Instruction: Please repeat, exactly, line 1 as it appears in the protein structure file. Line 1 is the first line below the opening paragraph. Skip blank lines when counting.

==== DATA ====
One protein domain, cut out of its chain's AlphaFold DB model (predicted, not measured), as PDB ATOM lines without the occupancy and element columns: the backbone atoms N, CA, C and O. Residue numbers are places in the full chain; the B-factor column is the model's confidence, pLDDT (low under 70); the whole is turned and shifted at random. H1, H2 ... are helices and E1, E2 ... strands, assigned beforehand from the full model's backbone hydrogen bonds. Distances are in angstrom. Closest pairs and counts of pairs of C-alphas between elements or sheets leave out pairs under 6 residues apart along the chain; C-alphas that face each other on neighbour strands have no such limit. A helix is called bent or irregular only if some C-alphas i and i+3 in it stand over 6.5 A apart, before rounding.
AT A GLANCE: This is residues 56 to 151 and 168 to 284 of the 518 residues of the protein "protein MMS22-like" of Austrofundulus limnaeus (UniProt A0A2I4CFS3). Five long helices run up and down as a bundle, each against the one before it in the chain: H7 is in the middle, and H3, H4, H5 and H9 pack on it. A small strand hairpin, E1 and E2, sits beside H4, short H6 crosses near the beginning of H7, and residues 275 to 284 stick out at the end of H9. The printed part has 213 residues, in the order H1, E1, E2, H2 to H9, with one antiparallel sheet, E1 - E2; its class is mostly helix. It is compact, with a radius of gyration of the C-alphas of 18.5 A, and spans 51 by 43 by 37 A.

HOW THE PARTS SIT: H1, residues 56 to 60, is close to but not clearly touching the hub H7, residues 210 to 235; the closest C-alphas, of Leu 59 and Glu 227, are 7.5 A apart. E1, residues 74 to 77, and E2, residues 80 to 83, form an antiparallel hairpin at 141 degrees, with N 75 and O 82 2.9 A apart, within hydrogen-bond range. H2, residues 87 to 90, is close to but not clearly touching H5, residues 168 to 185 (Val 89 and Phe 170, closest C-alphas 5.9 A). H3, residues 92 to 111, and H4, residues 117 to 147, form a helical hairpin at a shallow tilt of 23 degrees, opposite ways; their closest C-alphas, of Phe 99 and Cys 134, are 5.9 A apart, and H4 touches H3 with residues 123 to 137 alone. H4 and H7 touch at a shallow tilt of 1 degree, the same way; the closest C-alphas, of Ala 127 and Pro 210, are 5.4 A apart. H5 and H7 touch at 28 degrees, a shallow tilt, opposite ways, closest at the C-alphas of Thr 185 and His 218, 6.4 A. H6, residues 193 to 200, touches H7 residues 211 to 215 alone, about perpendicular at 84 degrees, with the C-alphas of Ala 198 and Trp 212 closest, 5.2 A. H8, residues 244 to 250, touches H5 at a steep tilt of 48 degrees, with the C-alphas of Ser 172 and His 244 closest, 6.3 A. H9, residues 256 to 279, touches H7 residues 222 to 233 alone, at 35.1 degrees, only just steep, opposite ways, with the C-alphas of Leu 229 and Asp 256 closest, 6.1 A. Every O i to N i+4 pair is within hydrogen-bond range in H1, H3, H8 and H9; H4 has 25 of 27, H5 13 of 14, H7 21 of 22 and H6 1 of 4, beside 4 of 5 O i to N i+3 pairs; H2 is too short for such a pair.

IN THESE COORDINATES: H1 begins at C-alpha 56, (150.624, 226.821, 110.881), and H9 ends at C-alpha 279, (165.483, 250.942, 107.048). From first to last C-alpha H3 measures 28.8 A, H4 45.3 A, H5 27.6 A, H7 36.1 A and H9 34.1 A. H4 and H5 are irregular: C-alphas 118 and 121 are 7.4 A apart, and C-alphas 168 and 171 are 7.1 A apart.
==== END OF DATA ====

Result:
AT A GLANCE: This is residues 56 to 151 and 168 to 284 of the 518 residues of the protein "protein MMS22-like" of Austrofundulus limnaeus (UniProt A0A2I4CFS3). Five long helices run up and down as a bundle, each against the one before it in the chain: H7 is in the middle, and H3, H4, H5 and H9 pack on it. A small strand hairpin, E1 and E2, sits beside H4, short H6 crosses near the beginning of H7, and residues 275 to 284 stick out at the end of H9. The printed part has 213 residues, in the order H1, E1, E2, H2 to H9, with one antiparallel sheet, E1 - E2; its class is mostly helix. It is compact, with a radius of gyration of the C-alphas of 18.5 A, and spans 51 by 43 by 37 A.